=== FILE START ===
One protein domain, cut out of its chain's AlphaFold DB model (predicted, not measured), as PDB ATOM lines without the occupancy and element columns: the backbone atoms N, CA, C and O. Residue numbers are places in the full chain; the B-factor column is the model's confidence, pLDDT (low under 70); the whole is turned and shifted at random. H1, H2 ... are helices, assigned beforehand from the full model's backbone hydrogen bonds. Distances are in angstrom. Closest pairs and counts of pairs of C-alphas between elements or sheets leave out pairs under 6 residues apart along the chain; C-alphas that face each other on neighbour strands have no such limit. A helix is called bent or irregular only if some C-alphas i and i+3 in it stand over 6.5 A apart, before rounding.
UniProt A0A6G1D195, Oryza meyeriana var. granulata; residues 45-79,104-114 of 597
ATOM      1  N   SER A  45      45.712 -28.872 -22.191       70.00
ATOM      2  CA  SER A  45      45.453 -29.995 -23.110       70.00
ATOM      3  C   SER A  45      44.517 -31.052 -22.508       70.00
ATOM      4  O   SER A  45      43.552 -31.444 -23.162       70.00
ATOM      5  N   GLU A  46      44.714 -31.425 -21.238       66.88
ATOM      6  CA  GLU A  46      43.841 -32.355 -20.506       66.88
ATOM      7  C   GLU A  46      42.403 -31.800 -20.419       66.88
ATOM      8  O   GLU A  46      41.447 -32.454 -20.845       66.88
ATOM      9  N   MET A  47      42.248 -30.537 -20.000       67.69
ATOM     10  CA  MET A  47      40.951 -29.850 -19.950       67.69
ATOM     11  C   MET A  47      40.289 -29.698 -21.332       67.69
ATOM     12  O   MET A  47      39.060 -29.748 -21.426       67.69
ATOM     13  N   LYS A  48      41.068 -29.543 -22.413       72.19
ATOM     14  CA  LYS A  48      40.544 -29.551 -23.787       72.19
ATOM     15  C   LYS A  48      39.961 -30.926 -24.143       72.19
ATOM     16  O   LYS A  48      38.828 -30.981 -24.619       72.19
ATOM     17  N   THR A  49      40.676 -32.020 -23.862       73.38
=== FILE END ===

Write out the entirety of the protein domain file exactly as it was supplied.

One protein domain, cut out of its chain's AlphaFold DB model (predicted, not measured), as PDB ATOM lines without the occupancy and element columns: the backbone atoms N, CA, C and O. Residue numbers are places in the full chain; the B-factor column is the model's confidence, pLDDT (low under 70); the whole is turned and shifted at random. H1, H2 ... are helices, assigned beforehand from the full model's backbone hydrogen bonds. Distances are in angstrom. Closest pairs and counts of pairs of C-alphas between elements or sheets leave out pairs under 6 residues apart along the chain; C-alphas that face each other on neighbour strands have no such limit. A helix is called bent or irregular only if some C-alphas i and i+3 in it stand over 6.5 A apart, before rounding.
UniProt A0A6G1D195, Oryza meyeriana var. granulata; residues 45-79,104-114 of 597
ATOM      1  N   SER A  45      45.712 -28.872 -22.191       70.00
ATOM      2  CA  SER A  45      45.453 -29.995 -23.110       70.00
ATOM      3  C   SER A  45      44.517 -31.052 -22.508       70.00
ATOM      4  O   SER A  45      43.552 -31.444 -23.162       70.00
ATOM      5  N   GLU A  46      44.714 -31.425 -21.238       66.88
ATOM      6  CA  GLU A  46      43.841 -32.355 -20.506       66.88
ATOM      7  C   GLU A  46      42.403 -31.800 -20.419       66.88
ATOM      8  O   GLU A  46      41.447 -32.454 -20.845       66.88
ATOM      9  N   MET A  47      42.248 -30.537 -20.000       67.69
ATOM     10  CA  MET A  47      40.951 -29.850 -19.950       67.69
ATOM     11  C   MET A  47      40.289 -29.698 -21.332       67.69
ATOM     12  O   MET A  47      39.060 -29.748 -21.426       67.69
ATOM     13  N   LYS A  48      41.068 -29.543 -22.413       72.19
ATOM     14  CA  LYS A  48      40.544 -29.551 -23.787       72.19
ATOM     15  C   LYS A  48      39.961 -30.926 -24.143       72.19
ATOM     16  O   LYS A  48      38.828 -30.981 -24.619       72.19
ATOM     17  N   THR A  49      40.676 -32.020 -23.862       73.38